I suffer from frequent chest pain - the kind described above - short, quick, and painful stabs of pain, lasting only a second or two.  I get them in different areas of the chest but mostly concentration on the left side.  I've complained about them to my doctor and was evaluated by a cardiologist - all say they can't find any problems.  I am a long time sufferer of diagnosed PVCs, PACs, PATs, and occasional SVT.  My chest pain occurs at random times, sometimes associated with the extra beats, sometimes not.  It's so frustrating and scary.  If anyone knows of a chat room or message board where I can communicate with other people with similar symptoms, please let me know!
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by Scott, Jan 29, 2001
Been there, done/doing that.  30 year old male.  I get pains during episodes of either PAC's, or PVC's too (I don't know which one causes the pain.)  Quite scary at times.  Never seem to have them during exercise.  I'm pushing towards Art's solution (letter above): better to die living life than to live in fear.
Anyway, anxiety has been a big component of these episodes.  Handle the anxiety and you will notice a reduction in the episodes.  Also, that tight feeling under the breastbone, low in the chest.  I'm convinced that is the involuntary smooth muscle clenching down in the vicinity of the diaphragm in response to elevaated anxiety levels, hence the difficulty in breathing.  I've reduced my anxiety by focusing on the symptoms and willing them away.  That is, tightness in chest presents itself, try mentally willing those muscles to relax.  Anxiety medication is also an option.  Good luck.
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by ChrisMcG, Feb 03, 2001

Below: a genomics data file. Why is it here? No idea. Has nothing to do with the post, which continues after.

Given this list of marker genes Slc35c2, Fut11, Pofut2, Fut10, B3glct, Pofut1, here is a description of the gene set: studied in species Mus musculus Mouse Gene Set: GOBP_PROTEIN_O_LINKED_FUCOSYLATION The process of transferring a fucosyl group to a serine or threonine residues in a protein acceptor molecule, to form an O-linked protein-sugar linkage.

I have to laugh as I write this:  I often get tons of PVCs while browsing this site!  It is so clear that there is a mental side to these darn things... I just wanted to chime in and say that at 34, I have also had all manner of pvcs, pacs, etc. and DO occasionally get a short stab of pain with a pvc.  It isn't the norm for me, but it certainly happens once in awhile, and I have noticed it with exercise.  I logged on here tonight because I got momentarily very dizzy and fatigued and wondered if that could be pvc related as well (that one is kind of new to me, but I think I may have had a particularly looooong pause).  Hang in there everyone:  we certainly have a burden to bear in this life with these nasty things.  But the post above which takes the "better to live life and die than..." is absolutely right.  We must make that choice.  I find that the more I do, the better I feel (not the opposite).  This little dizzy spell would have sent me into panic -- me with my fingers shoved into my neck taking my pulse on and off for the evening -- but after so many weird heart things, I have begun to relax.  Think about the stresses you are under and how they may relate to your symptoms.  There is usually a connection.  Oh, and I finally decided (a year ago now) to take a beta-blocker and find it a big help, even at a low dose.  Be brave friends!  We are most certainly not alone.